Nearly One in Six American Workers is Foreign-born; Highly Represented among Least and Most Educated
June 16, 2010
by Susan Welch, Hewitt Research —
According to the New York Times, nearly one in six American workers is foreign-born, the highest proportion since the 1920s, according to a census analysis released Monday. In 2007, immigrants accounted for more than one in four workers in California (35%), New York (27%), New Jersey (26%) and Nevada (25%).
The proportion of immigrants without a high school diploma is higher than among native-born Americans, but so is the share of immigrants with graduate degrees. While immigrants constitute 16% of the total labor force, the foreign-born (mostly from Asia and Europe) make up 28% of workers with doctoral degrees.
Although immigrants from Asia, Europe and Africa are most likely to be employed in management and professional occupations, Latino immigrants are playing an important role as well. Even in 1970, more than 75% of Latinos between the ages of 16 and 25 were either working, in the military, or going to school. By 2007, that number rose to 86%.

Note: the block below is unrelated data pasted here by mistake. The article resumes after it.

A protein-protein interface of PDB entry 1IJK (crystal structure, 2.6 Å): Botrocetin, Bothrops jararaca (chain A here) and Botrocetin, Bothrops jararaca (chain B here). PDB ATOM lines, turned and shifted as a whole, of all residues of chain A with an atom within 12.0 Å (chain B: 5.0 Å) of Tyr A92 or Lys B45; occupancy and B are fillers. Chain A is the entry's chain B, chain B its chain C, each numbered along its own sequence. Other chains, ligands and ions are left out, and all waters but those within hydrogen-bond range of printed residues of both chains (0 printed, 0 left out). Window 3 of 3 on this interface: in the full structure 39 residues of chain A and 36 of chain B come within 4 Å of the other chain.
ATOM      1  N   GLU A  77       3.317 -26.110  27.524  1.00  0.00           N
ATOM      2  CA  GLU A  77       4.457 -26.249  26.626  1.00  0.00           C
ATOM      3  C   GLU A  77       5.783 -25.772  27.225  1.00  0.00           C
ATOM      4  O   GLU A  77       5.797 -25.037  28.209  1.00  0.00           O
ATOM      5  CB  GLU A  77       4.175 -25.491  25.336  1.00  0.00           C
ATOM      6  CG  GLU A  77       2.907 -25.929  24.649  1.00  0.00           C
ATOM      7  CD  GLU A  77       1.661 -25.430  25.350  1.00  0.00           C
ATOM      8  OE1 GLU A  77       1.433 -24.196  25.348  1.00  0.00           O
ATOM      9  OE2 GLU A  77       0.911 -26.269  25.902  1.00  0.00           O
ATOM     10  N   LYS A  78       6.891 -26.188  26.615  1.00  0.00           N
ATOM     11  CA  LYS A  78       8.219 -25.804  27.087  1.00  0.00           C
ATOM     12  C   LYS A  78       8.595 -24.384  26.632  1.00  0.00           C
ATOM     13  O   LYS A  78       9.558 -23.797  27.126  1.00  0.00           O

Employers need to do more to support this potential workforce, however. Roughly 20% of Latina women remain uneducated and unemployed, along with 16% of Latino men. Reaching into communities to sponsor programs for young Latinos can help an employer ensure a strong pipeline of workers down the road.
Immigrant workers can benefit the world, and their host countries, in myriad ways. As pointed out by Chris O’Brien in the Mercury News, the six newest Nobel Prize winners are U.S. citizens, but four of those six also are foreign born. This fact illustrates the need for, and power of, migrant workers.
As O’Brien points out, “We are increasingly dependent on brainpower from overseas that migrates here to drive the research and discoveries we need to power economic growth.”